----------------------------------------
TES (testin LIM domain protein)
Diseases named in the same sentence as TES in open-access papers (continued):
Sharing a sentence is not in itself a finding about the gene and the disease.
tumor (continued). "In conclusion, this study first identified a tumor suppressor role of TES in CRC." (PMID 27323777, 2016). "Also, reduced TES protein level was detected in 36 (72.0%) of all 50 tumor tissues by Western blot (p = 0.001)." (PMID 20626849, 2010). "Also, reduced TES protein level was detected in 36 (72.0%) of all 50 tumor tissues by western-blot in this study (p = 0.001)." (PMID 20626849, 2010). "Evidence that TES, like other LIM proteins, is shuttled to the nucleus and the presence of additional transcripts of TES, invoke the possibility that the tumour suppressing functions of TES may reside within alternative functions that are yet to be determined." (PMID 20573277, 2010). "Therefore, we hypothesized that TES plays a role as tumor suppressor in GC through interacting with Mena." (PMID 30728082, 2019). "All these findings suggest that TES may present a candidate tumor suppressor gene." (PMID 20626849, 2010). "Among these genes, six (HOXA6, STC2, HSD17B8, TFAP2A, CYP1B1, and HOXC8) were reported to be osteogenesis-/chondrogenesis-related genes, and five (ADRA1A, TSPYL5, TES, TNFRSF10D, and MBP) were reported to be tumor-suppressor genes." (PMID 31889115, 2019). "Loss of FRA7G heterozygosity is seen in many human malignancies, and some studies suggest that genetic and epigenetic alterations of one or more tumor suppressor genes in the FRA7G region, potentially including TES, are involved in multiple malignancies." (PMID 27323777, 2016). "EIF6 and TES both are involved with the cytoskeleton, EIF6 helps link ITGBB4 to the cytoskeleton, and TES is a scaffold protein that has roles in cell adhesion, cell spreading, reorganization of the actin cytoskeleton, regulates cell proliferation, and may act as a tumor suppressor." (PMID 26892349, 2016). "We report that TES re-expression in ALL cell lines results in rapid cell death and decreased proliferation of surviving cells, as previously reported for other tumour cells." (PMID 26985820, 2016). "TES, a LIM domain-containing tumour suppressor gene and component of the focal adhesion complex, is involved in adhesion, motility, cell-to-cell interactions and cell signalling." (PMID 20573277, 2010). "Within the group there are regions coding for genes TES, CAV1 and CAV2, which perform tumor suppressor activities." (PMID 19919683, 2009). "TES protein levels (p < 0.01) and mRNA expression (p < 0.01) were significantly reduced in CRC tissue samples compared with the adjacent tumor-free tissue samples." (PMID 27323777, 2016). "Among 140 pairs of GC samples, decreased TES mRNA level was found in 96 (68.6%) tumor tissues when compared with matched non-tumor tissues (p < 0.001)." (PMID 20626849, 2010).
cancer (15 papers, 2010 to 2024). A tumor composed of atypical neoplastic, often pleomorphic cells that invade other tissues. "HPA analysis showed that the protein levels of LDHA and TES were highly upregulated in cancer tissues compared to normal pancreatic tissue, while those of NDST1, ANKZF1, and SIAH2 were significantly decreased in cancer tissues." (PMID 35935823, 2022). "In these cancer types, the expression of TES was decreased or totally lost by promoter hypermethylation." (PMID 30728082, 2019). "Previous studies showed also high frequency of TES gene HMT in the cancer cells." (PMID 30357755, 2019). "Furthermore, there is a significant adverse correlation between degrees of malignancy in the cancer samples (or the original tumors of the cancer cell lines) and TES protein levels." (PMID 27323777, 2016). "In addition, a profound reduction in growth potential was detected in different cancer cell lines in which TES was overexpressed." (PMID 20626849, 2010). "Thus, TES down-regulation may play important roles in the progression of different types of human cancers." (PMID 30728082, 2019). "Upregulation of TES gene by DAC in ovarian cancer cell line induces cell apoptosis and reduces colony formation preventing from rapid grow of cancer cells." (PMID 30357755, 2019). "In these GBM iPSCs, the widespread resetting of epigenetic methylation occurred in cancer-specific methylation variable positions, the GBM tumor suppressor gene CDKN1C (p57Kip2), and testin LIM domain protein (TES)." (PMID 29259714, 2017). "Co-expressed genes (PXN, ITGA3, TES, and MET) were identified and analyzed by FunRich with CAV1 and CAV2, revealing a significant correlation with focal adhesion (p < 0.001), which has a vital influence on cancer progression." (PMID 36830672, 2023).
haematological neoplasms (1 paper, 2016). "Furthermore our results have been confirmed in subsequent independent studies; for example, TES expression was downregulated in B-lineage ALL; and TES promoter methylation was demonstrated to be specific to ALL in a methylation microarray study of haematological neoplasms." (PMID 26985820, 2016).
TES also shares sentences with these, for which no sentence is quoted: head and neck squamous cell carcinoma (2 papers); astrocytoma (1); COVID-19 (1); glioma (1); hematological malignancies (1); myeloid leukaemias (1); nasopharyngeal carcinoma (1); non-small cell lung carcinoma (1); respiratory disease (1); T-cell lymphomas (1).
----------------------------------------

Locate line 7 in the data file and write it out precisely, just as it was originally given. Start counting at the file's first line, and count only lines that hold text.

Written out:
TES also shares sentences with these, for which no sentence is quoted: head and neck squamous cell carcinoma (2 papers); astrocytoma (1); COVID-19 (1); glioma (1); hematological malignancies (1); myeloid leukaemias (1); nasopharyngeal carcinoma (1); non-small cell lung carcinoma (1); respiratory disease (1); T-cell lymphomas (1).